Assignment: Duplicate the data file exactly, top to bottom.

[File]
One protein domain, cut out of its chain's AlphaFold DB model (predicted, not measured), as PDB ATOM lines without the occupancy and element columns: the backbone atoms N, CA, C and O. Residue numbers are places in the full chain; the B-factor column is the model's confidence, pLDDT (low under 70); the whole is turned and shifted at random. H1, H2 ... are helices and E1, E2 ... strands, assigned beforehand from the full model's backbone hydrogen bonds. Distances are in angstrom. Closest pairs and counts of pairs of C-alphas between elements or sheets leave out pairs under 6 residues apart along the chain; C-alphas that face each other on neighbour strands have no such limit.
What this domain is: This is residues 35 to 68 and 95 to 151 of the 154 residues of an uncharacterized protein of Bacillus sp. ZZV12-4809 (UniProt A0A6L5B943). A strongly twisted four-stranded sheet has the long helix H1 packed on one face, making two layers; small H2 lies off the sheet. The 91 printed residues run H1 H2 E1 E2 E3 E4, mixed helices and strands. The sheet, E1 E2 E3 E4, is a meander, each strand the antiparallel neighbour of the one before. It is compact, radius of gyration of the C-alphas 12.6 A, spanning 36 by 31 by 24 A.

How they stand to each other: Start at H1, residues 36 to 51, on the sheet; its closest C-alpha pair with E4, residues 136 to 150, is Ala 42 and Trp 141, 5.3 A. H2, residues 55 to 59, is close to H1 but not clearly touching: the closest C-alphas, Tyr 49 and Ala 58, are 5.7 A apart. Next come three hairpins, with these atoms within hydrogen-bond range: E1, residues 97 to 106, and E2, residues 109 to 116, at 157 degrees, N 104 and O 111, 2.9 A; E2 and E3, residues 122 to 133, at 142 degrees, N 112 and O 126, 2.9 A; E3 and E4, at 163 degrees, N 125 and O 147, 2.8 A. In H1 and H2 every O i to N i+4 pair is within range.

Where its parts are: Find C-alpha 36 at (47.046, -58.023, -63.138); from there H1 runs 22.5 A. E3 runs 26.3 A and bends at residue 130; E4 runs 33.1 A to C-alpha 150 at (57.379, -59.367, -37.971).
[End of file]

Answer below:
One protein domain, cut out of its chain's AlphaFold DB model (predicted, not measured), as PDB ATOM lines without the occupancy and element columns: the backbone atoms N, CA, C and O. Residue numbers are places in the full chain; the B-factor column is the model's confidence, pLDDT (low under 70); the whole is turned and shifted at random. H1, H2 ... are helices and E1, E2 ... strands, assigned beforehand from the full model's backbone hydrogen bonds. Distances are in angstrom. Closest pairs and counts of pairs of C-alphas between elements or sheets leave out pairs under 6 residues apart along the chain; C-alphas that face each other on neighbour strands have no such limit.
What this domain is: This is residues 35 to 68 and 95 to 151 of the 154 residues of an uncharacterized protein of Bacillus sp. ZZV12-4809 (UniProt A0A6L5B943). A strongly twisted four-stranded sheet has the long helix H1 packed on one face, making two layers; small H2 lies off the sheet. The 91 printed residues run H1 H2 E1 E2 E3 E4, mixed helices and strands. The sheet, E1 E2 E3 E4, is a meander, each strand the antiparallel neighbour of the one before. It is compact, radius of gyration of the C-alphas 12.6 A, spanning 36 by 31 by 24 A.

How they stand to each other: Start at H1, residues 36 to 51, on the sheet; its closest C-alpha pair with E4, residues 136 to 150, is Ala 42 and Trp 141, 5.3 A. H2, residues 55 to 59, is close to H1 but not clearly touching: the closest C-alphas, Tyr 49 and Ala 58, are 5.7 A apart. Next come three hairpins, with these atoms within hydrogen-bond range: E1, residues 97 to 106, and E2, residues 109 to 116, at 157 degrees, N 104 and O 111, 2.9 A; E2 and E3, residues 122 to 133, at 142 degrees, N 112 and O 126, 2.9 A; E3 and E4, at 163 degrees, N 125 and O 147, 2.8 A. In H1 and H2 every O i to N i+4 pair is within range.

Where its parts are: Find C-alpha 36 at (47.046, -58.023, -63.138); from there H1 runs 22.5 A. E3 runs 26.3 A and bends at residue 130; E4 runs 33.1 A to C-alpha 150 at (57.379, -59.367, -37.971).